Pat Buchanan hates civil disobedience – except when it targets gay people

Responding to SCOTUS marriage equality decision, he calls for "civil disobedience." He wasn't always so fond of it

By Luke Brinker
October 10, 2014 8:33PM (UTC)
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Pat Buchanan (AP/Cliff Owen)

Right-wing polemicist Pat Buchanan’s latest jeremiad assails the U.S. Supreme Court for its decision Monday to let stand a series of lower court rulings in favor of marriage equality, charging that Americans now live “under the rule of a judicial dictatorship.”

The push for marriage equality, Buchanan writes, is part of a concerted “de-Christianization” of America. The onetime aide to Presidents Nixon and Reagan asserts that the Supreme Court has, by “edict,” established secular humanism as “our established religion,” citing its rulings against school prayer and in favor of “forced busing” of African-American schoolchildren, abortion rights, and “homosexual sodomy.”


Lamenting this state of affairs, Buchanan seizes on the Supreme Court's latest decision to issue his call to arms.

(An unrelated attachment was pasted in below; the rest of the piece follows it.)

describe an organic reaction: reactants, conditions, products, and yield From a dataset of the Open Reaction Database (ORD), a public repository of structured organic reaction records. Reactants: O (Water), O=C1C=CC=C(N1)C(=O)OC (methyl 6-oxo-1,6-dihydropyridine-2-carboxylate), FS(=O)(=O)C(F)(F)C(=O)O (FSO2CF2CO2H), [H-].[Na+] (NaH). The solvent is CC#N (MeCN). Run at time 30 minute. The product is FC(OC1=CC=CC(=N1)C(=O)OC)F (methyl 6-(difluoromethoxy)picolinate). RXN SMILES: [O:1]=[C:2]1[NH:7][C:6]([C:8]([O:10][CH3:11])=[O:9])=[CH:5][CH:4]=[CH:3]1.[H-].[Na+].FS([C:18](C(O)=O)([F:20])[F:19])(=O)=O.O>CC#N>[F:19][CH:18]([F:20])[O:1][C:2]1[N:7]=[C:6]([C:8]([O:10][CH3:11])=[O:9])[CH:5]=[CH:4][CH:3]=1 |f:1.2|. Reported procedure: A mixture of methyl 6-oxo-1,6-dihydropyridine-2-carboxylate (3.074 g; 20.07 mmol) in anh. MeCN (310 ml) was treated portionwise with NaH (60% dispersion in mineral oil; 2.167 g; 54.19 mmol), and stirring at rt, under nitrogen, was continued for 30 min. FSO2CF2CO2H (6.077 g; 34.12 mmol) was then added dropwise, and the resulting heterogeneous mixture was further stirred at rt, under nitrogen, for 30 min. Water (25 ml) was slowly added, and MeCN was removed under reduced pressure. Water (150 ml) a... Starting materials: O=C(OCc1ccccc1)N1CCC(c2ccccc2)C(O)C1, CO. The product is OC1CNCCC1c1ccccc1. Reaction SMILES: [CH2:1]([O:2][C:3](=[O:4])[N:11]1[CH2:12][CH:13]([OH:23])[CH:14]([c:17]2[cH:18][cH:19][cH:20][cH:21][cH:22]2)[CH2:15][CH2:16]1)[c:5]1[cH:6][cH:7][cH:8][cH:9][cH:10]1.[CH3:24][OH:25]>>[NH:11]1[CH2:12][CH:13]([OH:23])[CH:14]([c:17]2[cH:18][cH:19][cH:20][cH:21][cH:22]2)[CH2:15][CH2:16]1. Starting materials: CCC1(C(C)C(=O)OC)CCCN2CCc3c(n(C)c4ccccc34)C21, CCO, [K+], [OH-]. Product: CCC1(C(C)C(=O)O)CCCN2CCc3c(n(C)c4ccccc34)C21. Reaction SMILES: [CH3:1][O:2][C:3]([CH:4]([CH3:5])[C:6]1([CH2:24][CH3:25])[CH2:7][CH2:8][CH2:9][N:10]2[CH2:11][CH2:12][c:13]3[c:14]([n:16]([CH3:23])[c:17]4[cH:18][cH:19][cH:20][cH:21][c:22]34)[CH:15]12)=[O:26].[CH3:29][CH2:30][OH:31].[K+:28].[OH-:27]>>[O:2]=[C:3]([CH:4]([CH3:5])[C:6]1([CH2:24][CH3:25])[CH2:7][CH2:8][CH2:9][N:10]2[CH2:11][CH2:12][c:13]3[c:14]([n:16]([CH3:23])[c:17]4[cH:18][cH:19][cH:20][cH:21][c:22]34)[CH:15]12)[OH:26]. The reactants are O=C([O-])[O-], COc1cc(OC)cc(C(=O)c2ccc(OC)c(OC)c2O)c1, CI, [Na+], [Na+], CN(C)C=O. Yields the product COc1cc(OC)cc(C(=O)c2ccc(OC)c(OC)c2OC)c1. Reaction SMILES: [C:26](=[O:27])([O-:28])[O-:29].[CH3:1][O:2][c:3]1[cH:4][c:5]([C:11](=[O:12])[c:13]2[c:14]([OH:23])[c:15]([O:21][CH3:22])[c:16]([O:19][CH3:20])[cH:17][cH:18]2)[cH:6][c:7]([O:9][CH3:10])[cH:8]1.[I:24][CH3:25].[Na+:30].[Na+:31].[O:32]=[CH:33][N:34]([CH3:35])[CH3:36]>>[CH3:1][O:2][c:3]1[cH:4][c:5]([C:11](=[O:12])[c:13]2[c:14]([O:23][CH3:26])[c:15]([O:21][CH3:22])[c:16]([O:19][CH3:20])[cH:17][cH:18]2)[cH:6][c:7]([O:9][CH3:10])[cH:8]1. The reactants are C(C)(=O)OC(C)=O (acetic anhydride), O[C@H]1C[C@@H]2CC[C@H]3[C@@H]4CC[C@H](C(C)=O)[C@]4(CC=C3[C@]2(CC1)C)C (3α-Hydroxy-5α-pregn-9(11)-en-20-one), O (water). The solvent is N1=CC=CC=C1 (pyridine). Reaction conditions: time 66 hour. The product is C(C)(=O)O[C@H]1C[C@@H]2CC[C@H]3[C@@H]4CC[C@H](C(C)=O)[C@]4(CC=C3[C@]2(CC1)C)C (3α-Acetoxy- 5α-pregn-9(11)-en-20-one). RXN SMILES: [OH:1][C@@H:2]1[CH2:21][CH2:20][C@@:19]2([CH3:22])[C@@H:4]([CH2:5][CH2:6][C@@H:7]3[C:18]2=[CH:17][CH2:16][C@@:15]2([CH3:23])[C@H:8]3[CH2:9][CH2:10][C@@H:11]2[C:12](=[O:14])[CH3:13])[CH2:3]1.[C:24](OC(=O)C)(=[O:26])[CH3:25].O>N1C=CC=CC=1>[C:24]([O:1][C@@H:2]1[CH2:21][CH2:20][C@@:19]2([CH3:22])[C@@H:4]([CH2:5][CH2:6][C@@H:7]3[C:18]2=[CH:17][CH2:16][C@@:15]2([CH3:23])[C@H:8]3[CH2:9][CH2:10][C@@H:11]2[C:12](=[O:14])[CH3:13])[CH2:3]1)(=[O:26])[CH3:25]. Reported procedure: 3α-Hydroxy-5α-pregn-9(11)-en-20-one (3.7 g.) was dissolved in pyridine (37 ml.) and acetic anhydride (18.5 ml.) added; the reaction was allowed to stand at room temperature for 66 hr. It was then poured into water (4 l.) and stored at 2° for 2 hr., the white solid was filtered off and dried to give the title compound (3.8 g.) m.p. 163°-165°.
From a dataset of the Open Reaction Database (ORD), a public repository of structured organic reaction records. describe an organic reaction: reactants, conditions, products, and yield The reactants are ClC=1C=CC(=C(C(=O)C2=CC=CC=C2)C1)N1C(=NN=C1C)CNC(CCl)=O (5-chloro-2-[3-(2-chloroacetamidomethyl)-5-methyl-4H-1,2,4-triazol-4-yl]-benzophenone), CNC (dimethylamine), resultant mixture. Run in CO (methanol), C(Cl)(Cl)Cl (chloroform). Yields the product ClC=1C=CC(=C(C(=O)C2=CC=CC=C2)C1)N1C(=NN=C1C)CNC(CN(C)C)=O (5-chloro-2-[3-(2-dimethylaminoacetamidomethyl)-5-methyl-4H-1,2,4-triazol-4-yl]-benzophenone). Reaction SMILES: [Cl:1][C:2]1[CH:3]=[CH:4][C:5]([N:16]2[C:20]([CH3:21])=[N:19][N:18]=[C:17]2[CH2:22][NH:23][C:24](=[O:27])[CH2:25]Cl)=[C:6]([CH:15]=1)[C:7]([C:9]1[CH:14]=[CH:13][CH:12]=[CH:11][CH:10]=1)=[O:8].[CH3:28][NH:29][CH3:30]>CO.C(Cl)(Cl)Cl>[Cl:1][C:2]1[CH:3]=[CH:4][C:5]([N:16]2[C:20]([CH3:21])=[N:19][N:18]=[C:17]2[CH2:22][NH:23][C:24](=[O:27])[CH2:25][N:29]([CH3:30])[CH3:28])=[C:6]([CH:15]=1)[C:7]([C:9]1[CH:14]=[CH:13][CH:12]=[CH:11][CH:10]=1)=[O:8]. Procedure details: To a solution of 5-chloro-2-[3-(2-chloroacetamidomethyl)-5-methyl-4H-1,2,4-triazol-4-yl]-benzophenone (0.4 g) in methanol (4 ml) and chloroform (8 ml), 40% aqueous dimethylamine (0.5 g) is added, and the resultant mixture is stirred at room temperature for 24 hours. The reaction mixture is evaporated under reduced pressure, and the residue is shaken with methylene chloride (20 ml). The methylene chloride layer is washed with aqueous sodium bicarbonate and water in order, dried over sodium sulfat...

“Why,” Buchanan asks, has there not been “massive civil disobedience against this anti-Christian discrimination, as there was against segregation?”

Rich stuff coming from a notorious racial bigot and associate of white nationalists. Even richer coming from a guy who wrote these words on Martin Luther King, Jr. and civil disobedience:


To black Americans and many whites, Dr. King was the essence of everything good about America.

To millions of others, not all of them racists, he was something else: the most divisive figure in the century’s most divisive decade. A partisan who made the tactics of civil disobedience and mass demonstration the first resort of dissidents – when in a Democratic republic it should be the last. An ideolog of the socialist wing of the Democratic Party who lent his prestige to an antiwar movement which bears moral responsibility for the continuing tragedy in Southeast Asia.

Luke Brinker

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